Second-novelist Kelby (In the Company of Angels, 2001) offers an intricate story of a young woman’s attempt to unravel the mysteries of her mother’s (and her own) past.
Lucienne Kundera grew up in a laboratory in New Mexico and became an astrophysicist. Her mother Hélène was a French scientist who had worked with Madame Curie’s son-in-law, so Lucienne was doing nothing more than going into the family business. Now well into middle age, Lucienne teaches at a small college outside Boston and has made a good name for herself in the field, and she has just been awarded a large grant for her research into black holes. But her private life is a mess. Her marriage of 16 years (to another scientist) collapsed under the strain of the workaholic Lucienne’s career, and she now finds herself (in her 50s) wondering just who she is. Part of the problem is that she never knew her father—or even who he was: Her mother fled Paris in 1940 and turned up in New Mexico three years later with the newborn Lucienne. What happened in between? Lucienne never has had the opportunity to find out, until she goes many years later to a conference in Paris and brings her mother along (for her first visit since WWII). Hélène is overwhelmed by the rush of memories the city enkindles in her, so much so that she tries to kill herself. At the hospital, Lucienne meets Dr. Assam, a kindly physician assigned to her mother’s case who turns out to have more than a professional connection to Hélène. Slowly, Lucienne manages to collect the fragments of a life that wound its way through the fire of occupied France to the heat of Los Alamos and on to the murk of various mental institutions before it split apart like an atom.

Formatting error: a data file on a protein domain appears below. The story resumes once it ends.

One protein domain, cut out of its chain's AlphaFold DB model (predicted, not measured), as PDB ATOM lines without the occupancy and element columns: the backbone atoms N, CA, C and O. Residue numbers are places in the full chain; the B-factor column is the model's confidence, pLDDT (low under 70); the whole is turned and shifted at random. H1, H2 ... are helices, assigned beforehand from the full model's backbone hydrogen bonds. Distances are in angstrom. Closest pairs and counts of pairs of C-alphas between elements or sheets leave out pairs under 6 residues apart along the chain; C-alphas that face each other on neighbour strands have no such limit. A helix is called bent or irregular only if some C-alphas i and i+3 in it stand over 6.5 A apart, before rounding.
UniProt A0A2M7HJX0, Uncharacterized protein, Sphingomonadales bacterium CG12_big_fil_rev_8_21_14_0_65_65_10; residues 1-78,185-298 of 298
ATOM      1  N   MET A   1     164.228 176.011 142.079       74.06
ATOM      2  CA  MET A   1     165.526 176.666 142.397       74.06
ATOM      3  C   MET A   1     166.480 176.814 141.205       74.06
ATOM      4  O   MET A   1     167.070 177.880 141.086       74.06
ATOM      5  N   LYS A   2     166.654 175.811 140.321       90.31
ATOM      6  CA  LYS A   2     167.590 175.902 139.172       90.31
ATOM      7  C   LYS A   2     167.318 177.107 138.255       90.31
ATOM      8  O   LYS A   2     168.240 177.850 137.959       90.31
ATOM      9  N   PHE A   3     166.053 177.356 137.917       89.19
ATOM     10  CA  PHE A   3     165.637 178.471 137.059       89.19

An improbable tale on the face of it, but thoroughly likable nevertheless, with a light touch and a rich collection of vivid (sometimes horribly so) characters.